|Maximum shutter speed (electronic)
|ProgramShutter priorityAperture priorityManual
|No (FL-LM3 external flash included)
|9.10 m (at ISO 100)
|Yes (via hot shoe or flash sync port)
|Redeye, Fill-in, Flash Off, Red-eye Slow sync.(1st curtain), Slow sync.(1st curtain), Slow sync.(2nd curtain), Manual
|Flash X sync speed
|Yes (2 or 12 secs, custom)
|±5 (at 1/3 EV, 2/3 EV, 1 EV steps)
|±5 (2, 3, 5, 7 frames at 1/3 EV, 2/3 EV, 1 EV steps)
|4096 x 2160 @ 24p / 237 Mbps, MOV, H.264, Linear PCM3840 x 2160 @ 30p / 102 Mbps, MOV, H.264, Linear PCM3840 x 2160 @ 25p / 102 Mbps, MOV, H.264, Linear PCM3840 x 2160 @ 24p / 102 Mbps, MOV, H.264, Linear PCM1920 x 1080 @ 30p / 202 Mbps, MOV, H.264, Linear PCM1920 x 1080 @ 24p / 202 Mbps, MOV, H.264, Linear PCM1920 x 1080 @ 25p / 202 Mbps, MOV, H.264, Linear PCM1920 x 1080 @ 60p / 52 Mbps, MOV, H.264, Linear PCM1920 x 1080 @ 50p / 52 Mbps, MOV, H.264, Linear PCM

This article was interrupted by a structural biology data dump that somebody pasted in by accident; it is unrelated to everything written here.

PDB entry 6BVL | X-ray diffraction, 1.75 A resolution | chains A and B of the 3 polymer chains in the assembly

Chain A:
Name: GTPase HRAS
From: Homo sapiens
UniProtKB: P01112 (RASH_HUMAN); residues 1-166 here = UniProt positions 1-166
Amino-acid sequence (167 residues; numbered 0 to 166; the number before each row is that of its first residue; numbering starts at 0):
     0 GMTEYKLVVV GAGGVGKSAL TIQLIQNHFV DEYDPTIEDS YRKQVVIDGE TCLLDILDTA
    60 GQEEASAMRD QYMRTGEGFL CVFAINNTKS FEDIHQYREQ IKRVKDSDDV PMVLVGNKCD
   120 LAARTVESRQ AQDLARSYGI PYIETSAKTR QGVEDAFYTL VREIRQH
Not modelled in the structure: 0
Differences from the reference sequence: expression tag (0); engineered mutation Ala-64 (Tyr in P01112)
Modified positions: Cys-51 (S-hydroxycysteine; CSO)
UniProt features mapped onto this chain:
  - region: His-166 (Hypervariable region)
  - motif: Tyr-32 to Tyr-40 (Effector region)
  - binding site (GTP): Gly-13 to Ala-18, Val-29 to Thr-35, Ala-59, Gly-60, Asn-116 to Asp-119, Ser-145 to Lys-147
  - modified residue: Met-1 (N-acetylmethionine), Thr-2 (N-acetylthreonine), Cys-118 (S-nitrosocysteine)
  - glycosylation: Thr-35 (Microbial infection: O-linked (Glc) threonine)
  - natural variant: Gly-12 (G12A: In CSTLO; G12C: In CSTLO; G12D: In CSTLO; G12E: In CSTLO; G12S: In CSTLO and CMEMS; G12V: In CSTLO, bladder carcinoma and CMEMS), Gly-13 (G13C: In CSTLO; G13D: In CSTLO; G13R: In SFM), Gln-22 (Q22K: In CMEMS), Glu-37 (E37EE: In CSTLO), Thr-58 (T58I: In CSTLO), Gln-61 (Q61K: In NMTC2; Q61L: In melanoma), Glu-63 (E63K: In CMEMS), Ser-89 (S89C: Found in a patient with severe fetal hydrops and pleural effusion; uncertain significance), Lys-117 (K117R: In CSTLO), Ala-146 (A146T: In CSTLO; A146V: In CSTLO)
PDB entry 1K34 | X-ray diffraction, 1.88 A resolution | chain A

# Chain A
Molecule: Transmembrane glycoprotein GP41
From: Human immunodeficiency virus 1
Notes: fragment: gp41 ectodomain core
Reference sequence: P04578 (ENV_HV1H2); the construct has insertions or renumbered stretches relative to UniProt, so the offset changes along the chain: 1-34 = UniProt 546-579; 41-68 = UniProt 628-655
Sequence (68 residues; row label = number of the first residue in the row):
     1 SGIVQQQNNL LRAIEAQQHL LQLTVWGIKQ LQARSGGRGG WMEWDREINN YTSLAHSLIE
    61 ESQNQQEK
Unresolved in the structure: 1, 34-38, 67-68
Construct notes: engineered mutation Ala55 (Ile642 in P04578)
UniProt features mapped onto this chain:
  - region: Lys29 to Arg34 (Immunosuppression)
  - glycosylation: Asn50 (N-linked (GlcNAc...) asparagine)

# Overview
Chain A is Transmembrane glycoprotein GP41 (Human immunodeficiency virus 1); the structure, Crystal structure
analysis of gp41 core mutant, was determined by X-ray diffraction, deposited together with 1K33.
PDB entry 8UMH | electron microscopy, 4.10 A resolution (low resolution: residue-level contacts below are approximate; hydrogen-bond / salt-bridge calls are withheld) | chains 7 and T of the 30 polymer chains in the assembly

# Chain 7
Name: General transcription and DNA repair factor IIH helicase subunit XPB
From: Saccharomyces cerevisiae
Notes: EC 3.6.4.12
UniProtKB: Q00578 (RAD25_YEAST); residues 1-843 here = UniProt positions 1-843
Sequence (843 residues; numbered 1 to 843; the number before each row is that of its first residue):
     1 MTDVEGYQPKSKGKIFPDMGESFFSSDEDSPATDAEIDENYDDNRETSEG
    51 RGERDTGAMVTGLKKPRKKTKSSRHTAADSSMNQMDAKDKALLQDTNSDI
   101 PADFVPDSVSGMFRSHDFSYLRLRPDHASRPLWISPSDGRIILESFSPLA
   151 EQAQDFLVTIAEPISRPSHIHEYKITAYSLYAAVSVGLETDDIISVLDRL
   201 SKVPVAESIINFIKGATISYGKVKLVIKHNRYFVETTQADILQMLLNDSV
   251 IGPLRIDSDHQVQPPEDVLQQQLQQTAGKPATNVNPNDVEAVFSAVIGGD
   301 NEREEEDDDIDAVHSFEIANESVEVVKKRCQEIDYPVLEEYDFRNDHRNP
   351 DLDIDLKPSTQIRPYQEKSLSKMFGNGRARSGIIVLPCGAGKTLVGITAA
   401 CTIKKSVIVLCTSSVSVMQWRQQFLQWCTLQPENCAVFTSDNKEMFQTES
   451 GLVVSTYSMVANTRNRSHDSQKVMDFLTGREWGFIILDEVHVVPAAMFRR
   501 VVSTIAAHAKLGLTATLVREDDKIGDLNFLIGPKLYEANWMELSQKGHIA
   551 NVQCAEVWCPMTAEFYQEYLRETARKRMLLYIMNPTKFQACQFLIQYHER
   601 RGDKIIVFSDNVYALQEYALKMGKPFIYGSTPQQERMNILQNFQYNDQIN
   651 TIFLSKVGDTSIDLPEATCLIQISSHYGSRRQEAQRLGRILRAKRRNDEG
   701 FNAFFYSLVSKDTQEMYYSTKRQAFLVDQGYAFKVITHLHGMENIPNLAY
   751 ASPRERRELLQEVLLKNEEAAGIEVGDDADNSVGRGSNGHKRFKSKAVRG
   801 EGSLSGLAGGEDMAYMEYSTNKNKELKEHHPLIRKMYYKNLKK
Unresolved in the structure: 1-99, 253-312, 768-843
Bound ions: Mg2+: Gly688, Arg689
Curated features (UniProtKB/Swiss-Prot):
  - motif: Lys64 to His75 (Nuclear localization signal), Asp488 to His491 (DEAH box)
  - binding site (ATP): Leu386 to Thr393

|Dual SD/SDHC/SDXC slots
|USB 3.0 (5 GBit/sec)
|Yes (wired or via smartphone)
|BLH-1 lithium-ion battery & charger
|Battery Life (CIPA)
|Weight (inc. batteries)
|574 g (1.27 lb / 20.25 oz)
|134 x 91 x 67 mm (5.28 x 3.58 x 2.64″)
Olympus OM-D E-M1 Mark II Verdict
This is by far the most remarkable and feature-packed camera that Olympus has produced. There’s something for everyone with the OM-D E-M1 Mark II, whether you’re a filmmaker, a sports photographer, or a working professional looking to branch out into commercial work.
The original OM-D E-M1 could only compete as a flagship model within its line of cameras, as opposed to competing with other manufacturers’ cameras. Still, the Mark II was designed to take the spotlight away from its competitors.
Olympus has demonstrated that its video capabilities are on par with those of industry leaders like Sony and Panasonic. Meanwhile, the newly developed sensor with 20,4 megapixels shows that the Micro Four Thirds format can still create and advance.